I understand why Mazda plus-sized the 6 for our market, but doing so sacrificed most of the car's distinctiveness. No doubt, the 6 remains a comfortable, nicely-appointed, efficient, and decent-driving sedan that provides great value for its sticker price. But I could say the same about the Accord, Malibu, Fusion, and several others. Like all those cars (with the possible exception of the Accord), the 6 could do with a bit more direct, heavier steering and a more aggressively tuned chassis.
Why would one choose a 6 then, you ask? Styling would be my reason. Mazda has done a great job translating its new design language from wild showcars like the Nagare to its production vehicles. The sharply arching fenders and unique seat fabrics might still be a bit much for conservative buyers, but they help the 6 stand out just a bit in its competitive field.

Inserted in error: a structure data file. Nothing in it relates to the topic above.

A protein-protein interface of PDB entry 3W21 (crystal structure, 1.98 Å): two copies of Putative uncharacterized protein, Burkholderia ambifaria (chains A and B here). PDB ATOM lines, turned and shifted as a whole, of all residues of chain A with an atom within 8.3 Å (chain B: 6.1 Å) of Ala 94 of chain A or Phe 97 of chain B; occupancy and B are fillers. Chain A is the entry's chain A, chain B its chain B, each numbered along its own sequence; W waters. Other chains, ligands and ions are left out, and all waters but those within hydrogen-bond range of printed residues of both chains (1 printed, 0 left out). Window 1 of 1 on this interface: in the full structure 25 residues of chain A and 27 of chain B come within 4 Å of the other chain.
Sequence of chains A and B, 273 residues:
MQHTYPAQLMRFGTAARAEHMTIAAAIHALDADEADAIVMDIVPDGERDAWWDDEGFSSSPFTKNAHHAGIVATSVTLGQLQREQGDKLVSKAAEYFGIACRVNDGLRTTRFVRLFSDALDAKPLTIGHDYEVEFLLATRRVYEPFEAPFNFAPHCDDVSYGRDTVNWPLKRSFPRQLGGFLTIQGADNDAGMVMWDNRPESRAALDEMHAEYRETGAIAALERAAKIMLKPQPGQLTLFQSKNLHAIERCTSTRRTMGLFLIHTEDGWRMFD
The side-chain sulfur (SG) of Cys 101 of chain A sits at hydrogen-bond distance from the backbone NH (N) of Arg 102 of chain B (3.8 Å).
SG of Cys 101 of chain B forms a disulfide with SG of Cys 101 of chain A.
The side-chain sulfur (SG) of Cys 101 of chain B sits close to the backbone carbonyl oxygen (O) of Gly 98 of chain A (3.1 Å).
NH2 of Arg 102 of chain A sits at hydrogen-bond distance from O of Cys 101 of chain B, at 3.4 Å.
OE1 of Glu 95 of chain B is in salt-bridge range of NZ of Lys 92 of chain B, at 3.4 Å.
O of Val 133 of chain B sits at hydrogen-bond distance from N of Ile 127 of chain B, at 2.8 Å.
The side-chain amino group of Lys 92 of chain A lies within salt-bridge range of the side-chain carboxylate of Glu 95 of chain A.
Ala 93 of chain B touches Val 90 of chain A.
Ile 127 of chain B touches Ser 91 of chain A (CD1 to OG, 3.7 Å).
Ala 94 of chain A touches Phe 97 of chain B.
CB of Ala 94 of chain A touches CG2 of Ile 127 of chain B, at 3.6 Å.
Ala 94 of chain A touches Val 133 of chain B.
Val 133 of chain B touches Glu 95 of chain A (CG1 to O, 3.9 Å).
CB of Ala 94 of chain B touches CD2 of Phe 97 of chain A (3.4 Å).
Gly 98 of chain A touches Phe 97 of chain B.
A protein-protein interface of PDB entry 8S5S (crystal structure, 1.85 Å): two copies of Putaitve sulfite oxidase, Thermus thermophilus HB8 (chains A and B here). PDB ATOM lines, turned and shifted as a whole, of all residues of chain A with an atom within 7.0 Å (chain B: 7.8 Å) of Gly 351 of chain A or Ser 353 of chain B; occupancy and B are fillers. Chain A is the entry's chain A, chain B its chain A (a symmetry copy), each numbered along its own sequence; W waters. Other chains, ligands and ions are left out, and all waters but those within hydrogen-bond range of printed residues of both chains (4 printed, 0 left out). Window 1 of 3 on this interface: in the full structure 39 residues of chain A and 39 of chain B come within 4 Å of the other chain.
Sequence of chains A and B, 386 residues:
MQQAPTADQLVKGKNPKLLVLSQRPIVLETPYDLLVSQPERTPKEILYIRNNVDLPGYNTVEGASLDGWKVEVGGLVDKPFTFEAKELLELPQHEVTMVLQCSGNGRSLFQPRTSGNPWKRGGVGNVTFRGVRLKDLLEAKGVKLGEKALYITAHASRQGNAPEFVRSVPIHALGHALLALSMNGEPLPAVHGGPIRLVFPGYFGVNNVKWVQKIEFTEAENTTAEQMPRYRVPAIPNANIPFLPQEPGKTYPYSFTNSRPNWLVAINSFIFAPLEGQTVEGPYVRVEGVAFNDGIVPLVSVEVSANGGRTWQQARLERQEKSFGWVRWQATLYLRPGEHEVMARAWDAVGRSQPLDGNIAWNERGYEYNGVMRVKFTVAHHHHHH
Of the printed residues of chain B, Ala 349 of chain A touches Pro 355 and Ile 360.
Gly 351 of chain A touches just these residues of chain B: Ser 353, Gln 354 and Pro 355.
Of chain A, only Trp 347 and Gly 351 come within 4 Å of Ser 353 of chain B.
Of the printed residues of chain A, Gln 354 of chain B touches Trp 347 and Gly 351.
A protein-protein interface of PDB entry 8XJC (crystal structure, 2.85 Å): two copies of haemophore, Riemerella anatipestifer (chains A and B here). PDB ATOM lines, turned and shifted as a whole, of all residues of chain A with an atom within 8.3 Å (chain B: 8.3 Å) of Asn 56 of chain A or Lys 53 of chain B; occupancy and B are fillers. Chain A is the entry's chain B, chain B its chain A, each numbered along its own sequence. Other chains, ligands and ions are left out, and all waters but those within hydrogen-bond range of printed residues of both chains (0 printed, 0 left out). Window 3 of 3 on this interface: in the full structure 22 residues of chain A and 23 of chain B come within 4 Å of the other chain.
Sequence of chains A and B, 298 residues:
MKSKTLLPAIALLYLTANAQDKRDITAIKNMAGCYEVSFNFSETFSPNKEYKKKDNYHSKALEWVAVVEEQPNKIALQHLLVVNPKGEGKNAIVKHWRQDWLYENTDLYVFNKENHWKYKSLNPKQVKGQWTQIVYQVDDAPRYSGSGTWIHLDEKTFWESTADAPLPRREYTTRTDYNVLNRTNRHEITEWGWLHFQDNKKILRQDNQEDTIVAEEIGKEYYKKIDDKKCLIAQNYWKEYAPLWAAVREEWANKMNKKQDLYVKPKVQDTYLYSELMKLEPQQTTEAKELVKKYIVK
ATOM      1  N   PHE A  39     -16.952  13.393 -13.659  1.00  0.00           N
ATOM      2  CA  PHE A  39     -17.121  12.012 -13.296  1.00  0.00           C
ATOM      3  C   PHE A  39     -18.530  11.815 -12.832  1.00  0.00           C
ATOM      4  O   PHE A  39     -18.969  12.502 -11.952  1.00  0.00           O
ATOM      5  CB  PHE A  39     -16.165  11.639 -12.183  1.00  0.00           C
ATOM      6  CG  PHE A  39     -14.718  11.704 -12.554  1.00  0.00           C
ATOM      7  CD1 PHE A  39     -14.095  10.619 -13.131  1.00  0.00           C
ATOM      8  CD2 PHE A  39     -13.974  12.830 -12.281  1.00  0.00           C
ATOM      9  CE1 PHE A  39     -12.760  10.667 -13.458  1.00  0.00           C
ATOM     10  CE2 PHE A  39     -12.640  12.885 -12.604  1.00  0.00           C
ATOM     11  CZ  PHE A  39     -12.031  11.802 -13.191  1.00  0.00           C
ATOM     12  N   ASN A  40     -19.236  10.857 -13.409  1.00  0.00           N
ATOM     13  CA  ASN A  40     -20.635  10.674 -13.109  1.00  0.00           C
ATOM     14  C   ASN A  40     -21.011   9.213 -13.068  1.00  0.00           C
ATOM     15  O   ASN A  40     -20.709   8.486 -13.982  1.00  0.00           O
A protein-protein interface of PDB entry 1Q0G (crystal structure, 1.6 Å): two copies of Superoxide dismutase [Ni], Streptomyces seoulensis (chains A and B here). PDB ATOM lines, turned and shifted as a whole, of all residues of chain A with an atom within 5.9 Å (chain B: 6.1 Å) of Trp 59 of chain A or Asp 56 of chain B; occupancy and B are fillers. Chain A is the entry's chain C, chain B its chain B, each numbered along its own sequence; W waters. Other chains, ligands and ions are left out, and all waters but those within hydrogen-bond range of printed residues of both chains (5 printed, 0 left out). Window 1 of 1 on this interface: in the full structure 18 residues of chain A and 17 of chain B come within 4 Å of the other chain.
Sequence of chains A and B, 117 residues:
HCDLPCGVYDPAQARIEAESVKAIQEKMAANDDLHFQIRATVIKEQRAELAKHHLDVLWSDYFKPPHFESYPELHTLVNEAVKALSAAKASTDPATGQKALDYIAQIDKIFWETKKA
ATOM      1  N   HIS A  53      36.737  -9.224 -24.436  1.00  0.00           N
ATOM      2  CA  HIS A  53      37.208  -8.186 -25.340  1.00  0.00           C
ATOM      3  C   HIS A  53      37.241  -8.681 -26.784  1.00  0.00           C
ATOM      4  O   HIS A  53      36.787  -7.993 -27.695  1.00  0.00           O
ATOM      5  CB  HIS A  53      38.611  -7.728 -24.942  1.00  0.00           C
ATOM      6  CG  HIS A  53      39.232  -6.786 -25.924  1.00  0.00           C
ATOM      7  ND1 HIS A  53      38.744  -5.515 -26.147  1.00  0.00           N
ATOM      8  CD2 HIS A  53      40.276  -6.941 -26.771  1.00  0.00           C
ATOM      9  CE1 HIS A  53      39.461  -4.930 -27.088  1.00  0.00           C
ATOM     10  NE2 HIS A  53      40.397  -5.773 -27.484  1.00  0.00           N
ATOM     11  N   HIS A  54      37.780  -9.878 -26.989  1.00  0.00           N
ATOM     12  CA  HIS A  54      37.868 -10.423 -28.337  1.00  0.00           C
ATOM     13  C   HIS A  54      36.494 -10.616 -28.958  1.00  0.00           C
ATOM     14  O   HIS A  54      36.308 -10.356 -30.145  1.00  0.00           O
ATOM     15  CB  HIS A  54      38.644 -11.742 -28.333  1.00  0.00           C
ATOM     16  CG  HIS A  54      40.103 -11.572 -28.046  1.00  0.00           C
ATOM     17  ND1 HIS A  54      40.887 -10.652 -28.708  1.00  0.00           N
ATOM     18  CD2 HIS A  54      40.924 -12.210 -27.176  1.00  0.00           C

The other thing the 6 has going for it is its little brother, the Mazda 3, which offers similar content and a bit more "zoom-zoom" in a smaller, lower-priced package. That car's obvious appeal to younger, more performance-oriented customers means the 6 doesn't have to be all things to all people.
David Zenlea, Assistant Editor